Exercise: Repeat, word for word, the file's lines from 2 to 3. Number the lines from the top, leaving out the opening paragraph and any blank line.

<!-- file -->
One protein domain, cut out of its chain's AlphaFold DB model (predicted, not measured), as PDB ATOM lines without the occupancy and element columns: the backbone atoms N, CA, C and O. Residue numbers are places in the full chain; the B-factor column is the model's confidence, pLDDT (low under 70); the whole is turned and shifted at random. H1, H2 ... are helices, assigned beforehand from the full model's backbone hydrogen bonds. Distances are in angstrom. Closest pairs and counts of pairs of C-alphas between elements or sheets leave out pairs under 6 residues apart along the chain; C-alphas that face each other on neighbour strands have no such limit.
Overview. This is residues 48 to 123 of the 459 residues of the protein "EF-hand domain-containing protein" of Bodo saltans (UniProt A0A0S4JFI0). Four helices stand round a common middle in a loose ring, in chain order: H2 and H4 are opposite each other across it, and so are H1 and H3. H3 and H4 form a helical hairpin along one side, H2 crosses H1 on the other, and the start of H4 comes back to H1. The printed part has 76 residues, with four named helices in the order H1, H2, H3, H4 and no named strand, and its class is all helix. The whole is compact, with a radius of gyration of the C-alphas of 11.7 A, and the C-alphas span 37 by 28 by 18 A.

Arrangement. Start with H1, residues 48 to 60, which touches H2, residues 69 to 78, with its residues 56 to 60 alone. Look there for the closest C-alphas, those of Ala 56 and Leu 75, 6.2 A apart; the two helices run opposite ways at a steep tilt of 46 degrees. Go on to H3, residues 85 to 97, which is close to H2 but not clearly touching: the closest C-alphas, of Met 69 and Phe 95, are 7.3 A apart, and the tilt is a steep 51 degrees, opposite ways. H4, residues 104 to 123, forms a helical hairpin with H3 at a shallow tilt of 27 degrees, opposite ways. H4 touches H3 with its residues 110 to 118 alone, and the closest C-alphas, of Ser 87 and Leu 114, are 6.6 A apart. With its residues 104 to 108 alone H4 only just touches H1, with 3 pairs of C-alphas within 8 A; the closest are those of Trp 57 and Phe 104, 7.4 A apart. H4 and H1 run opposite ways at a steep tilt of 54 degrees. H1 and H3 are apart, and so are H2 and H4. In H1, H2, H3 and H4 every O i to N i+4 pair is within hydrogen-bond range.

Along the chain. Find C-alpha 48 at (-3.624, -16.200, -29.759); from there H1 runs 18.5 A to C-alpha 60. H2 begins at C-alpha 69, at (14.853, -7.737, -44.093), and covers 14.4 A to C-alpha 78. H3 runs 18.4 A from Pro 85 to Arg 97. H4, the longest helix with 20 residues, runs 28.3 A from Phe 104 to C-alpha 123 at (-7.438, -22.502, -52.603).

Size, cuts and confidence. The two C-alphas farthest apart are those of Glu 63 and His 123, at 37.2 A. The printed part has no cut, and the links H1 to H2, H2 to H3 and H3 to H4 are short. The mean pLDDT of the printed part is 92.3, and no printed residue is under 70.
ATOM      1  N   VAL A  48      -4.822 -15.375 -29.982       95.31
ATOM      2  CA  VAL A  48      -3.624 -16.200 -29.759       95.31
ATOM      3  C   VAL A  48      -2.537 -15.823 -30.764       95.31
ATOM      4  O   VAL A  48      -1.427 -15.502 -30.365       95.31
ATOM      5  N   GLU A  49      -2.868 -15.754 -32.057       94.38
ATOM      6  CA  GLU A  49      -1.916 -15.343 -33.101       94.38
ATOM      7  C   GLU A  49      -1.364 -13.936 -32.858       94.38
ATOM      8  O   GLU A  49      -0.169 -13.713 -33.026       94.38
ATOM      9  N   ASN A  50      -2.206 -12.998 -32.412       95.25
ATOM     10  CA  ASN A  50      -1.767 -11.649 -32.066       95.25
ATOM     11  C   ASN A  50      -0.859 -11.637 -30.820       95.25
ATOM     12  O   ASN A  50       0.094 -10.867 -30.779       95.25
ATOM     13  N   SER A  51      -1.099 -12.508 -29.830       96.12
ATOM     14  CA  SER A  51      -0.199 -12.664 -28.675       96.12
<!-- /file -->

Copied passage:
Arrangement. Start with H1, residues 48 to 60, which touches H2, residues 69 to 78, with its residues 56 to 60 alone. Look there for the closest C-alphas, those of Ala 56 and Leu 75, 6.2 A apart; the two helices run opposite ways at a steep tilt of 46 degrees. Go on to H3, residues 85 to 97, which is close to H2 but not clearly touching: the closest C-alphas, of Met 69 and Phe 95, are 7.3 A apart, and the tilt is a steep 51 degrees, opposite ways. H4, residues 104 to 123, forms a helical hairpin with H3 at a shallow tilt of 27 degrees, opposite ways. H4 touches H3 with its residues 110 to 118 alone, and the closest C-alphas, of Ser 87 and Leu 114, are 6.6 A apart. With its residues 104 to 108 alone H4 only just touches H1, with 3 pairs of C-alphas within 8 A; the closest are those of Trp 57 and Phe 104, 7.4 A apart. H4 and H1 run opposite ways at a steep tilt of 54 degrees. H1 and H3 are apart, and so are H2 and H4. In H1, H2, H3 and H4 every O i to N i+4 pair is within hydrogen-bond range.

Along the chain. Find C-alpha 48 at (-3.624, -16.200, -29.759); from there H1 runs 18.5 A to C-alpha 60. H2 begins at C-alpha 69, at (14.853, -7.737, -44.093), and covers 14.4 A to C-alpha 78. H3 runs 18.4 A from Pro 85 to Arg 97. H4, the longest helix with 20 residues, runs 28.3 A from Phe 104 to C-alpha 123 at (-7.438, -22.502, -52.603).